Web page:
Horizontal gaze nystagmus test is often subjective

by | Feb 9, 2018 | Drunk Driving

When drivers are pulled over for the suspicion of drunk driving, the officers will sometimes conduct a standardized field sobriety test. One of the components of this test is the horizontal gaze nystagmus test.

There is a good chance that you’ve seen this test administered on television or in the movies. This is the test involves the officer asking the person to use their eyes only to follow a pen or light from left to right and up and down. When the person is doing this, the officer is watching for certain actions by the eyes.

When you look from left to right or up and down, your eyes move smoothly. A person who is intoxicated will have jerky eye movements. These jerks are what the officer is checking for when conducting the test.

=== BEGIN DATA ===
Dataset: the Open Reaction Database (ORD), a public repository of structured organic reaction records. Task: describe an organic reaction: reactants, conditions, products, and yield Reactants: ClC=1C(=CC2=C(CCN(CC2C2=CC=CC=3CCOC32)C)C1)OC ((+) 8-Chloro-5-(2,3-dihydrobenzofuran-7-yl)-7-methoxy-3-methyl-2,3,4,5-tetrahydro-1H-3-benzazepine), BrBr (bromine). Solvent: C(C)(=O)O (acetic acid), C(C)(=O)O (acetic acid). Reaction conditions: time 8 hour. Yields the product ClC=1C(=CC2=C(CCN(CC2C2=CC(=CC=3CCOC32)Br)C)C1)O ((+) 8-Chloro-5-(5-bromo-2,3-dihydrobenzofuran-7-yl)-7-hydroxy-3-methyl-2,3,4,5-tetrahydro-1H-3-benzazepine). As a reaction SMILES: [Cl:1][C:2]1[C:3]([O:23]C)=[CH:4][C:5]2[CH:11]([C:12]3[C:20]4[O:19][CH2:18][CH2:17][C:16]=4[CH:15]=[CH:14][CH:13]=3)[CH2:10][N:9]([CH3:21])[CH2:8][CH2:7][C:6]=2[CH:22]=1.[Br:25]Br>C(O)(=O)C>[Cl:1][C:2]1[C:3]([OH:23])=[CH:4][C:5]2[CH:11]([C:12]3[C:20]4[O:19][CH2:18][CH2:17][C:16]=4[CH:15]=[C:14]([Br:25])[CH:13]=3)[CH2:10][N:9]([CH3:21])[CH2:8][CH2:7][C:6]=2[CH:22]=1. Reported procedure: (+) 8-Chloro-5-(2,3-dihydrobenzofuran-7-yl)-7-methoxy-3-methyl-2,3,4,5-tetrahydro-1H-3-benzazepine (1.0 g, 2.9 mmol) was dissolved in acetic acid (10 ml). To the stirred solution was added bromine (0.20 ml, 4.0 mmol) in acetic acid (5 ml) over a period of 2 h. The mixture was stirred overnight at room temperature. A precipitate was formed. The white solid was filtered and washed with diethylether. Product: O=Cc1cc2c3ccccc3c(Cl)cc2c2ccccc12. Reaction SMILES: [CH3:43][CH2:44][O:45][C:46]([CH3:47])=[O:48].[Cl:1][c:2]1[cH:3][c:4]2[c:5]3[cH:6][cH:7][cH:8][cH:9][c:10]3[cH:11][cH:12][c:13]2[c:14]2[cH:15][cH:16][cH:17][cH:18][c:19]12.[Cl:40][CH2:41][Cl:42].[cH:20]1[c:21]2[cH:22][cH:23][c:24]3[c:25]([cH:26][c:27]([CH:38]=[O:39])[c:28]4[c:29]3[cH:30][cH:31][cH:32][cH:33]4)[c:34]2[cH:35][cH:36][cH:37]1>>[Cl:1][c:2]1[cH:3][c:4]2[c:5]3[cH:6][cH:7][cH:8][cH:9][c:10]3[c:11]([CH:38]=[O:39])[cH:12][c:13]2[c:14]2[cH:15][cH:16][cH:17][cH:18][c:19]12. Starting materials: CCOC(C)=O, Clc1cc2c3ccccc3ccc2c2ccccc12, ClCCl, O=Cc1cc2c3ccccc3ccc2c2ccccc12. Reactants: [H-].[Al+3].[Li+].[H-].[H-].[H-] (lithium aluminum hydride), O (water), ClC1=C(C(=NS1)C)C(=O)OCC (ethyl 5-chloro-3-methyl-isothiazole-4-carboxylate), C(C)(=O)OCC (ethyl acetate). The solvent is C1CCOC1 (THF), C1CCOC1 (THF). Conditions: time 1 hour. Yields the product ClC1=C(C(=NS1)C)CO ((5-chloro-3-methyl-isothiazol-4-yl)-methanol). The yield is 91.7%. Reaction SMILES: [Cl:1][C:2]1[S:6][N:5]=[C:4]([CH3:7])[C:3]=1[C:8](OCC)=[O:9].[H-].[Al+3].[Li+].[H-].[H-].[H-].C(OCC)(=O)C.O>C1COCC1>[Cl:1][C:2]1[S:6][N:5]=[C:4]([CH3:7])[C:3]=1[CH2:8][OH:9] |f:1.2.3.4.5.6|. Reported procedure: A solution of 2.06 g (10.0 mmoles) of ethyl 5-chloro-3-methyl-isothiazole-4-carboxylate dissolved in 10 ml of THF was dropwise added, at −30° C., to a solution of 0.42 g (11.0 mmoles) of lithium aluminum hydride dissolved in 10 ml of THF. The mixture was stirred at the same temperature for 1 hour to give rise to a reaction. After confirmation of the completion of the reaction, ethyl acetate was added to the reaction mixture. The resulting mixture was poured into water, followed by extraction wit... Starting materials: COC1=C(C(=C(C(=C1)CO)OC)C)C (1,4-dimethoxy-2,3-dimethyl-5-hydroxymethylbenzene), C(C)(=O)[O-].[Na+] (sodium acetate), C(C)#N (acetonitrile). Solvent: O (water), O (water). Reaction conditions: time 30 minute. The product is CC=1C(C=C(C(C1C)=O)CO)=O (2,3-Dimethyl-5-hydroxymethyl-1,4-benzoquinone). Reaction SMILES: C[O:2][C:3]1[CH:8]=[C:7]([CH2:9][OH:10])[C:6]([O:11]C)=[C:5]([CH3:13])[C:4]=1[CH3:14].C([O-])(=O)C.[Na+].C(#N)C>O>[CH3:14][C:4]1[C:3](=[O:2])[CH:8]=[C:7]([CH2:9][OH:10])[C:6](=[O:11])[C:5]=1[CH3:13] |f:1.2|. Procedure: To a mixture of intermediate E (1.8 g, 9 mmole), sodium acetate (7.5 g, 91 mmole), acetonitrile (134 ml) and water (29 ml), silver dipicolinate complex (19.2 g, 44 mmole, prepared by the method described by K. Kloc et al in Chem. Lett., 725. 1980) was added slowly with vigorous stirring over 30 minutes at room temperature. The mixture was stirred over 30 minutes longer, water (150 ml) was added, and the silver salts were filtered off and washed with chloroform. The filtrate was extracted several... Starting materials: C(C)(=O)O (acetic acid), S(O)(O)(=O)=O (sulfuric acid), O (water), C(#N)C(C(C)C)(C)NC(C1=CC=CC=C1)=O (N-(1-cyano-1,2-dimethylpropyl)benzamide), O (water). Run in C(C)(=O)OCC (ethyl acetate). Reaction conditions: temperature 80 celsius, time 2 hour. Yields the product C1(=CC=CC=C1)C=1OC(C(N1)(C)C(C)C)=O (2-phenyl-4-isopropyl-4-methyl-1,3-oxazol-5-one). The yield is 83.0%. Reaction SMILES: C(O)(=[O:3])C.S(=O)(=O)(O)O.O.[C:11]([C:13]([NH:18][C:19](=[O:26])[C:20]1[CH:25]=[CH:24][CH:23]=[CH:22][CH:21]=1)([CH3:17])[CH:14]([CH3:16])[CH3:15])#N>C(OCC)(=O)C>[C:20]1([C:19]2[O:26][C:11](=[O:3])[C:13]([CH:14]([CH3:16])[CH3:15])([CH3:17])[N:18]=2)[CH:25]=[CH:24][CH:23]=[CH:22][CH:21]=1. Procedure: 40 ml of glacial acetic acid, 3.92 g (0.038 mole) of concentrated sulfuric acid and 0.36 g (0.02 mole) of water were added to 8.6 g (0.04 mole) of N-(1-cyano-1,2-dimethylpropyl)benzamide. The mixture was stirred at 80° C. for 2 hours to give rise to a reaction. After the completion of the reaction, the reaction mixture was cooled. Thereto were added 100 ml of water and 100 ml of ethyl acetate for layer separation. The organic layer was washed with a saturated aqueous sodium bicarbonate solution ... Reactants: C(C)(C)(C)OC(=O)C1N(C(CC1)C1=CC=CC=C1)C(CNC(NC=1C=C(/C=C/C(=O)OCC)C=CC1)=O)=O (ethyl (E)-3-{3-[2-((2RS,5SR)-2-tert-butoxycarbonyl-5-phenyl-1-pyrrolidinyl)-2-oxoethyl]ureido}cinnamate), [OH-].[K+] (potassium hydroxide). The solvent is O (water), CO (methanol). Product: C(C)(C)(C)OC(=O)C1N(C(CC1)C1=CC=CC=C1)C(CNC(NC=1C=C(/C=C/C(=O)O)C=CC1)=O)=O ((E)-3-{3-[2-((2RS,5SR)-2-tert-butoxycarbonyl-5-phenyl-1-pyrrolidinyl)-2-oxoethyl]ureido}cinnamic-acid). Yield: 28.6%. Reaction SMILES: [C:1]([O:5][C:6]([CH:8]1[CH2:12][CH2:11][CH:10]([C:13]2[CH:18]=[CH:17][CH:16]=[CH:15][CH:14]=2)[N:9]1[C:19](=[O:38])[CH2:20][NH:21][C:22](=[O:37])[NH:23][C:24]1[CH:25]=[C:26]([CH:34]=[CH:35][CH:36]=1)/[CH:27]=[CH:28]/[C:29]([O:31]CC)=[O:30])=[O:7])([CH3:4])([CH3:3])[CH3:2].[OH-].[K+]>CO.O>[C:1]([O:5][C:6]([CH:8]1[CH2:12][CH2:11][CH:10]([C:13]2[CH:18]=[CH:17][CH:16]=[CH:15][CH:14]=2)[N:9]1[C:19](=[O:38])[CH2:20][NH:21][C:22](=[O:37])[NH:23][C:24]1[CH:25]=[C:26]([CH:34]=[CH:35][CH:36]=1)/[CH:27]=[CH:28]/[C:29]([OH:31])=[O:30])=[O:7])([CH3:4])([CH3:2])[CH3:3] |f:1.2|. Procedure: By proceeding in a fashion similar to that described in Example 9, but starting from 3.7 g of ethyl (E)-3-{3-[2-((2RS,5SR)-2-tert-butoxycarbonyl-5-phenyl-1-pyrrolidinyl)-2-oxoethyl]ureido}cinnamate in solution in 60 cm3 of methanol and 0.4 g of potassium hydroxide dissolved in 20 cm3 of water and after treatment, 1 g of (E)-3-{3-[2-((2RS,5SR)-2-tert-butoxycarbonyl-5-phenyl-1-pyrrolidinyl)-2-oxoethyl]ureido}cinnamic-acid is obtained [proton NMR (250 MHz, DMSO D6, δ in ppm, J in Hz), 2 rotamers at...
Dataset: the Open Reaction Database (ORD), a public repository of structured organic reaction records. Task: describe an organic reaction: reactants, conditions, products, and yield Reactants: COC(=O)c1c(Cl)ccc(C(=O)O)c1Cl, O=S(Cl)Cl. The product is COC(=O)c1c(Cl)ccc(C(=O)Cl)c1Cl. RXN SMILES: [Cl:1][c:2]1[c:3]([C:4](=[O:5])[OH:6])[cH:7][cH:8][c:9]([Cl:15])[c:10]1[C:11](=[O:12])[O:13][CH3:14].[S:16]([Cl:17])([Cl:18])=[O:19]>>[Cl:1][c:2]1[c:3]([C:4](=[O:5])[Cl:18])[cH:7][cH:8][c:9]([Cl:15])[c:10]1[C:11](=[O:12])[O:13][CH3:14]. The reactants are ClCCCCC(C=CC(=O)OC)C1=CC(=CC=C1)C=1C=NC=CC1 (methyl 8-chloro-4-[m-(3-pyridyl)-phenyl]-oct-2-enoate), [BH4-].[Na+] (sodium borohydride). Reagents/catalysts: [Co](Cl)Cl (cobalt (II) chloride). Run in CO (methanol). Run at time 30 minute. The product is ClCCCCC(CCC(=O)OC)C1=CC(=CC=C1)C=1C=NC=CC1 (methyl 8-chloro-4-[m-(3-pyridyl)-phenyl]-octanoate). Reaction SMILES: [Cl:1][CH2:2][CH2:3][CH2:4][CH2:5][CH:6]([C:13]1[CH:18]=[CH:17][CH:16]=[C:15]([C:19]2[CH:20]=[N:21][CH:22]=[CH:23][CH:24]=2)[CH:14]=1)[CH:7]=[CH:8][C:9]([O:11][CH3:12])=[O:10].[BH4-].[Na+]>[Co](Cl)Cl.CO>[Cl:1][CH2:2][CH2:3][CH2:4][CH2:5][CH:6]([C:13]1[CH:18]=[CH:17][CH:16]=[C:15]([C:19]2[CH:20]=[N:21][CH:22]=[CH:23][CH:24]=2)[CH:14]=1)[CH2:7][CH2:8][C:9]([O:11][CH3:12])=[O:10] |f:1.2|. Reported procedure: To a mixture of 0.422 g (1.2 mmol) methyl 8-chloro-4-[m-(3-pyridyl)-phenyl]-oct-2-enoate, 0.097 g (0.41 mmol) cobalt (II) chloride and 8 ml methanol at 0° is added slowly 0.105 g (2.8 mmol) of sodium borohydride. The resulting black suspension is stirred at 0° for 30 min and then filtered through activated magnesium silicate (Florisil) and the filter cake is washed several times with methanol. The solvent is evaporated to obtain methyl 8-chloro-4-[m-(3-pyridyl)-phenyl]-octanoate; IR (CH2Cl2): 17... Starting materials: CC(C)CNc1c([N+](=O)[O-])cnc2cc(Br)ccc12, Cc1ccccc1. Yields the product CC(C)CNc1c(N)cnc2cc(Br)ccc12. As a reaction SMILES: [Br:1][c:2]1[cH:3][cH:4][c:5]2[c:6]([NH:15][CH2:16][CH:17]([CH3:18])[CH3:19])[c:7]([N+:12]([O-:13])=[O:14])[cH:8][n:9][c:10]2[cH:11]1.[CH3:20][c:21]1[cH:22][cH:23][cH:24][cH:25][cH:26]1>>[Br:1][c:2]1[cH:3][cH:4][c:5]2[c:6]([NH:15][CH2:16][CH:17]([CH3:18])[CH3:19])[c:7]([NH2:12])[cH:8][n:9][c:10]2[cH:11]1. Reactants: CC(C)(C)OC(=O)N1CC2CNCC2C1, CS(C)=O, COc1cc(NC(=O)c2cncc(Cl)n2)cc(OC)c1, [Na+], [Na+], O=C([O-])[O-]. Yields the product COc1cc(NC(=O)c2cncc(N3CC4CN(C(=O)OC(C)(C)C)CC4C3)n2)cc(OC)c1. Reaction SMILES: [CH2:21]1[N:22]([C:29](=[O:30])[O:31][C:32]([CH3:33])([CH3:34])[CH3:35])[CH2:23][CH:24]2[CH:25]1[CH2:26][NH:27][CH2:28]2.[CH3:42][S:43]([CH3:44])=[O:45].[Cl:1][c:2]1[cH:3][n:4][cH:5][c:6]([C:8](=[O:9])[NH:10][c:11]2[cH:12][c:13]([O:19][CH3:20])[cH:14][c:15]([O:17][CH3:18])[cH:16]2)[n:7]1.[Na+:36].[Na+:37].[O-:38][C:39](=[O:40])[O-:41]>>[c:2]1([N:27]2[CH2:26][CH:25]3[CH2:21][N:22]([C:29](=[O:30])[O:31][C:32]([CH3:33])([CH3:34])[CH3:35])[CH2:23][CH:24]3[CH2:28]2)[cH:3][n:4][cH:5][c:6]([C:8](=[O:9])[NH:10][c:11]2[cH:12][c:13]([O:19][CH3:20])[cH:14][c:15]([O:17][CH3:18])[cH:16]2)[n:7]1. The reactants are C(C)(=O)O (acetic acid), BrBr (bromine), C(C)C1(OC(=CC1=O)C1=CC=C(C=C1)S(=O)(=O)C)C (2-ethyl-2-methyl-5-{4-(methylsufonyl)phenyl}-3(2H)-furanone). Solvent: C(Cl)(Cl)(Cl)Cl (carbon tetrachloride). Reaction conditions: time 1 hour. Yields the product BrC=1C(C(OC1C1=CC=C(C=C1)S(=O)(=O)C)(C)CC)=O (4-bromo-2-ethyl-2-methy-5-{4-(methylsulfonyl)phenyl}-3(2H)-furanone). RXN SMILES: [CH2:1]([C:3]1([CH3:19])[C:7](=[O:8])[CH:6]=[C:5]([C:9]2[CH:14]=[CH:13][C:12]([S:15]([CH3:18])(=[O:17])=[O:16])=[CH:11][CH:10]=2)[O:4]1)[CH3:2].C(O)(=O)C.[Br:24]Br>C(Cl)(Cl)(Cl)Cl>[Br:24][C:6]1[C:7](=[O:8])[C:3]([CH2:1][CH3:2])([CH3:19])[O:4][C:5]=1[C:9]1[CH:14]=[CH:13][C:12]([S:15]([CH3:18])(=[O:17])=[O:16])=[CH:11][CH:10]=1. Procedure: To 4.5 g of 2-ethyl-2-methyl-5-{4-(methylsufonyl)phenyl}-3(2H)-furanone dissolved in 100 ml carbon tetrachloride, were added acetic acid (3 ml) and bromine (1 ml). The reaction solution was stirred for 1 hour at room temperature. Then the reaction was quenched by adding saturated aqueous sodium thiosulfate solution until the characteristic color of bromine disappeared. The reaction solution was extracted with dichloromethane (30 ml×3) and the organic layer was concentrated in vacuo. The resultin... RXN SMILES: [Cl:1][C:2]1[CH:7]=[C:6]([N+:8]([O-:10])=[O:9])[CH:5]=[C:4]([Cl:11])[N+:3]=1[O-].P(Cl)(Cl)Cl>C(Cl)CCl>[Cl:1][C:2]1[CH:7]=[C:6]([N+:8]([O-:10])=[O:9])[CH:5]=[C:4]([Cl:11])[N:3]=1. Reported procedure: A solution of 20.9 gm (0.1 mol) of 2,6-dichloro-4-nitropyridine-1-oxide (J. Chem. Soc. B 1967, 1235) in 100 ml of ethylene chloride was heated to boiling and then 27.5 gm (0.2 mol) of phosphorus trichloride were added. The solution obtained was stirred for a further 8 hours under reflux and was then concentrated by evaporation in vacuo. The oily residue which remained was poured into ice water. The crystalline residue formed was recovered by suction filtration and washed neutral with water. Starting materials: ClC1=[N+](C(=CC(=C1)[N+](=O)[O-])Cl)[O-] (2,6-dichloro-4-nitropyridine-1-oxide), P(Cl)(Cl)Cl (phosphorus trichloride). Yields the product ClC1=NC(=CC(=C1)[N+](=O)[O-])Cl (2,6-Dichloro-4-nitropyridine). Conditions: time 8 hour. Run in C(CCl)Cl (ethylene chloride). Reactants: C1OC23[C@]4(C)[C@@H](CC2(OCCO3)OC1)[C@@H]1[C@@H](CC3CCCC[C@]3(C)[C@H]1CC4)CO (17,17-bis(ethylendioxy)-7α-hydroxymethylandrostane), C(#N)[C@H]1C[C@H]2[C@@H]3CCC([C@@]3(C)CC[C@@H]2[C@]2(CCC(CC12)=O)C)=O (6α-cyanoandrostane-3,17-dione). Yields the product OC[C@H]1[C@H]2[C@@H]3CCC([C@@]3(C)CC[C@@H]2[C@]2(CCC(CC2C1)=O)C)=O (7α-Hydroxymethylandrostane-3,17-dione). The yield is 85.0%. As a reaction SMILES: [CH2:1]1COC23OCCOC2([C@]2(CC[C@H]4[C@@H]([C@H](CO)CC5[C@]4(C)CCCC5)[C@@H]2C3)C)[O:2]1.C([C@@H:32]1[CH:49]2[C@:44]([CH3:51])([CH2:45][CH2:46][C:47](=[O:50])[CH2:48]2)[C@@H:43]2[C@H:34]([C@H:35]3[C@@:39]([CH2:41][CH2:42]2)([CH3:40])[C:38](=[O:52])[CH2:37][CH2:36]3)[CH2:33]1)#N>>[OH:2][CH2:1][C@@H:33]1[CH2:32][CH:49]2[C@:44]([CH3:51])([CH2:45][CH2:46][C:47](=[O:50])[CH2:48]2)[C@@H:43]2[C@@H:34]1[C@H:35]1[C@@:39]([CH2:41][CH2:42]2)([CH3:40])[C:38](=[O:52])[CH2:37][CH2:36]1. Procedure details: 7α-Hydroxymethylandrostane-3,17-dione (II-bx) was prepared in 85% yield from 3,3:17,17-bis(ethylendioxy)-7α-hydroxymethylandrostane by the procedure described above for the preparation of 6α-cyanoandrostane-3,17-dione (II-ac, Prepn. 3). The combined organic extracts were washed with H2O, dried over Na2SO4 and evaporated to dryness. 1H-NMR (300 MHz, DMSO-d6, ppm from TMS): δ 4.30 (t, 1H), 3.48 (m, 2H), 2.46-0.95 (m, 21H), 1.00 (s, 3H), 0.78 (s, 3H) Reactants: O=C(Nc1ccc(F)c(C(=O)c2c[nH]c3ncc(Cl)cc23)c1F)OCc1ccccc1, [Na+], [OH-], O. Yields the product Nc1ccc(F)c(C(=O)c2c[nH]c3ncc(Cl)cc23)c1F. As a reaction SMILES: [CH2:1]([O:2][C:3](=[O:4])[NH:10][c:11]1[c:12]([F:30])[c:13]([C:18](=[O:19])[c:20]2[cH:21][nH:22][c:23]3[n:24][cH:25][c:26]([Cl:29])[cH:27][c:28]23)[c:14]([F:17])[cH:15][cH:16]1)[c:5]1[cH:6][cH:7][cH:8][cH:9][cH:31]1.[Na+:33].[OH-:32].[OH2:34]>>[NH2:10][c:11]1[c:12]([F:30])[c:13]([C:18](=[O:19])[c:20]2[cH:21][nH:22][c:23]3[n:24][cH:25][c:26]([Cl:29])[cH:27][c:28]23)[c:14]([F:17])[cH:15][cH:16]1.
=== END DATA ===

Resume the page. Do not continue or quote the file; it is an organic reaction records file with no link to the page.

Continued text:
Just like other components of a drunk driving test, the horizontal gaze nystagmus test is highly controversial. One reason for this is that the test is largely subjective. Sometimes, the test comes down to how the officer interprets the test.

It is also possible that the test result is skewed by another factor. Eye fatigue or strain, for example, can cause the eyes to behave in the same manner as the eyes of a person who is impaired. This fact is something that can come up in a defense strategy if there are the correct elements to do so. We can help you determine which options you have for a defense. Once you make a decision about the direction, we can help you get your strategy moving forward.

Source: FindLaw, “What Is Horizontal Gaze Nystagmus (HGN)?,” accessed Feb. 09, 2018

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